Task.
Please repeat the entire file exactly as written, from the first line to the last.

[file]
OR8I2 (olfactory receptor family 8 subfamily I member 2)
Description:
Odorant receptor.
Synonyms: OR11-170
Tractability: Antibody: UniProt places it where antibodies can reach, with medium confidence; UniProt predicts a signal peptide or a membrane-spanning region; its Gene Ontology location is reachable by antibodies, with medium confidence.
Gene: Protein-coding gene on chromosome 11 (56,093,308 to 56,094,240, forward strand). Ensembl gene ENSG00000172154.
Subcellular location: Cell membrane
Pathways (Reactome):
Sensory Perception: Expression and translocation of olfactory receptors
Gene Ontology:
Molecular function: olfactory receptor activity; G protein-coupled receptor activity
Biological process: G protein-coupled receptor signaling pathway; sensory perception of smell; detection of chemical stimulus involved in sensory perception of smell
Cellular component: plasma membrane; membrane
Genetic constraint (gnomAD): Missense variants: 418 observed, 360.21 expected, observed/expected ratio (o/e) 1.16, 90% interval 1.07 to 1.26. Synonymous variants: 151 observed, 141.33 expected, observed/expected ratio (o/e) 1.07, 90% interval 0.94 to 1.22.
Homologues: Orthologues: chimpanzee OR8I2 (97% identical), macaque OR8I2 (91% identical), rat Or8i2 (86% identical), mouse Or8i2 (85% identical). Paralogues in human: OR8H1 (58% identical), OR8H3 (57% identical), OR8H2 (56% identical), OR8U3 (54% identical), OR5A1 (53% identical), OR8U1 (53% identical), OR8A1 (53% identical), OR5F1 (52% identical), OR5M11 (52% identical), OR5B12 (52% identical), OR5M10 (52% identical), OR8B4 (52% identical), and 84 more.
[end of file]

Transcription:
OR8I2 (olfactory receptor family 8 subfamily I member 2)
Description:
Odorant receptor.
Synonyms: OR11-170
Tractability: Antibody: UniProt places it where antibodies can reach, with medium confidence; UniProt predicts a signal peptide or a membrane-spanning region; its Gene Ontology location is reachable by antibodies, with medium confidence.
Gene: Protein-coding gene on chromosome 11 (56,093,308 to 56,094,240, forward strand). Ensembl gene ENSG00000172154.
Subcellular location: Cell membrane
Pathways (Reactome):
Sensory Perception: Expression and translocation of olfactory receptors
Gene Ontology:
Molecular function: olfactory receptor activity; G protein-coupled receptor activity
Biological process: G protein-coupled receptor signaling pathway; sensory perception of smell; detection of chemical stimulus involved in sensory perception of smell
Cellular component: plasma membrane; membrane
Genetic constraint (gnomAD): Missense variants: 418 observed, 360.21 expected, observed/expected ratio (o/e) 1.16, 90% interval 1.07 to 1.26. Synonymous variants: 151 observed, 141.33 expected, observed/expected ratio (o/e) 1.07, 90% interval 0.94 to 1.22.
Homologues: Orthologues: chimpanzee OR8I2 (97% identical), macaque OR8I2 (91% identical), rat Or8i2 (86% identical), mouse Or8i2 (85% identical). Paralogues in human: OR8H1 (58% identical), OR8H3 (57% identical), OR8H2 (56% identical), OR8U3 (54% identical), OR5A1 (53% identical), OR8U1 (53% identical), OR8A1 (53% identical), OR5F1 (52% identical), OR5M11 (52% identical), OR5B12 (52% identical), OR5M10 (52% identical), OR8B4 (52% identical), and 84 more.